In March 1886, the French antiquarian moved his museum business and collection to New York City, and in December 1886 he held a large auction of several thousand archaeological artifacts, colonial Mexican manuscripts and a large library of books through George A. Leavitt & Co. on Broadway, where Tiffany & Co bought the skull for $950. In 1887 it was sold to George Sisson for $1,100.00. A decade later, Tiffany, perhaps acting on Sisson’s behalf, sold the skull to the British Museum for the original purchase price of $950.
Interestingly enough, Boban’s 1886 New York auction catalogue lists yet another crystal skull, of the smaller variety (# 5 “human skull, carved in rock-crystal, 3.5 cm, Valley of Mexico;”) and a rock crystal hand, 4 cm, which is described as Aztec. Neither of these crystal objects can now be accounted for.
A third generation of skull appears some time in 1933, when Sidney Burney, a London art dealer, acquired a crystal skull of nearly identical proportions to the Boban-Tiffany-British Museum specimen. There is no information about where he got it, but he attempted to sell it to the American Museum of Natural History in February, 1933, saying that it was from Mexico. It is very nearly a replica of the British Museum skull, almost exactly the same size and shape, with more detailed modeling of the eyes and the teeth. It also has a separate mandible, which puts it in a class by itself. In 1943, it was sold at Sotheby’s in London to F. A. Mitchell Hedges. Since the 1954 publication of Mr. Mitchell Hedges’s memoir, Danger My Ally, this third generation, 20th-century skull has acquired a Mayan provenience, as well as a number of fantastic, Indiana Jones-like tall tales. Now variously known as the Skull of Doom, the Skull of Love, or simply the Mitchell-Hedges Skull, it is said to emit blue lights from its eyes, and has reputedly crashed computer hard drives.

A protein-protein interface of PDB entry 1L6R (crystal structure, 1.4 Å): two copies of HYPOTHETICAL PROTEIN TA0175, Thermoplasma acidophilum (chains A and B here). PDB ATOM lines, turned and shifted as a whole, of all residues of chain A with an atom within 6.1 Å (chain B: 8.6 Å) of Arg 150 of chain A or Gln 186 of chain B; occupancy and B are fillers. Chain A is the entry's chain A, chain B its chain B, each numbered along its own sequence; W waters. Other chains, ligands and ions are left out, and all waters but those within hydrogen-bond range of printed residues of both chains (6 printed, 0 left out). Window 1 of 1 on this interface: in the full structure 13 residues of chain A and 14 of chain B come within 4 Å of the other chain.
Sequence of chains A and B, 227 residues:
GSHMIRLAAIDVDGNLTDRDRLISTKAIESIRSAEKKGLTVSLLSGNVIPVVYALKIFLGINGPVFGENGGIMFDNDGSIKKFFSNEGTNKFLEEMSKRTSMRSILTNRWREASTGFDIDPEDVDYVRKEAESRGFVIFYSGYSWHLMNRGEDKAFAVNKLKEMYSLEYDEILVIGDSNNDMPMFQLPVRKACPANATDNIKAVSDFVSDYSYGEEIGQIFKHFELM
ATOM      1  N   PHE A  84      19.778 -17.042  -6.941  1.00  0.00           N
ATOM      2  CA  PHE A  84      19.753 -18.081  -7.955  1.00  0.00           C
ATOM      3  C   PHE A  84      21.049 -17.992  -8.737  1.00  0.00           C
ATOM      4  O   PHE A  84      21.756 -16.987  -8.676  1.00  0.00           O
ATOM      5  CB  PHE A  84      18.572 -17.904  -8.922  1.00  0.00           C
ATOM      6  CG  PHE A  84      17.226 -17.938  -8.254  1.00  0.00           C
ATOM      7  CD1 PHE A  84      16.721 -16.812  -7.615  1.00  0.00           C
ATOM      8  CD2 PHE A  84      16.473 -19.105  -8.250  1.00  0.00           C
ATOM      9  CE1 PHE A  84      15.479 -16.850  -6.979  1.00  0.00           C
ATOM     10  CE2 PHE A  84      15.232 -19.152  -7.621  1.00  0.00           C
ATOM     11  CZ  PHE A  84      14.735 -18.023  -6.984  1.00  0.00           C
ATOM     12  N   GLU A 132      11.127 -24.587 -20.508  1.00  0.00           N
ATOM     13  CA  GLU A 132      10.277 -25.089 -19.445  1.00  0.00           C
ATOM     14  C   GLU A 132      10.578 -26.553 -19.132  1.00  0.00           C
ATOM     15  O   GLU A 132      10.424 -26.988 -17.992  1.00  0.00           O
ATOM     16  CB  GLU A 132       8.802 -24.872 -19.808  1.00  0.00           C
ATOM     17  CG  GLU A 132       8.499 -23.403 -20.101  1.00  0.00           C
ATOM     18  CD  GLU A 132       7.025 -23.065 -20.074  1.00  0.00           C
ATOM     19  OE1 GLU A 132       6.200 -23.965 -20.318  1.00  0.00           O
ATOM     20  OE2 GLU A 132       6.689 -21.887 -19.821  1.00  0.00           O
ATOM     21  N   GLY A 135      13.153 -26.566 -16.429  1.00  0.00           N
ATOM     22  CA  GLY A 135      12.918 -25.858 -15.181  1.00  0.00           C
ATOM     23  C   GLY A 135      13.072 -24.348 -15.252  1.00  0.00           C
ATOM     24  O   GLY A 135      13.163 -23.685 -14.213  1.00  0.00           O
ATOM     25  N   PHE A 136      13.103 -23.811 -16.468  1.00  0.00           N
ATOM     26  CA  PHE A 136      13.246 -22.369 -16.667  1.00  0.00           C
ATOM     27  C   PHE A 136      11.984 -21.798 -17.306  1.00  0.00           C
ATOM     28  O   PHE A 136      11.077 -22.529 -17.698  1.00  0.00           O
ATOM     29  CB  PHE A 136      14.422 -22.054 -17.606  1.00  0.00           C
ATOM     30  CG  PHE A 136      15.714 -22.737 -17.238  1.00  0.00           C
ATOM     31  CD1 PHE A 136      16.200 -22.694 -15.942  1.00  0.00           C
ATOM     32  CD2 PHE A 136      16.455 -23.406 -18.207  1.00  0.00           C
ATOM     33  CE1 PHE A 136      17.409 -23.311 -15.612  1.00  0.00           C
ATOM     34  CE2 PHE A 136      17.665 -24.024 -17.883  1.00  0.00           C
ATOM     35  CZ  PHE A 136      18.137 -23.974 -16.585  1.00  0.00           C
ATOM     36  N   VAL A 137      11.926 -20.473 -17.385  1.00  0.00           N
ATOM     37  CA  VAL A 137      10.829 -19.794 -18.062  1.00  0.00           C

Although nearly all of the crystal skulls have at times been identified as Aztec, Toltec, Mixtec, and occasionally Maya, they do not reflect the artistic or stylistic characteristics of any of these cultures. The Aztec and Toltec versions of death heads were nearly always carved in basalt, occasionally covered with stucco and were probably at one time painted. They are usually attached to walls or altars, or depicted in bas-reliefs of deities as elements worn on belts. They are comparatively crudely carved, but are more naturalistic than the unprovenienced crystal skulls, particularly in the depiction of the teeth. Pre-Columbian people did carve quartz, although the only archaeologically recovered quartz artifacts are small, softly polished lip plugs, ear spools, beads and water-worn quartz pebbles, possibly used as polishing stones. The Mixtec occasionally fabricated skulls in gold, but these representations are more precisely described as human faces with fleshless mouths-that is they are skull-like faces with intact eyes, noses and ears. The Maya also carved skulls, but in relief on limestone. Often these skulls, depicted in profile, represent days of their calendars.
A cursory examination of any of these pre-Columbian interpretations of the human skull shows little if any relationship to crystal skulls. The crystal versions don’t look Mesoamerican, and they mostly don’t even look very old. The reason for that is fairly obvious: they are not old.
[ TOP ]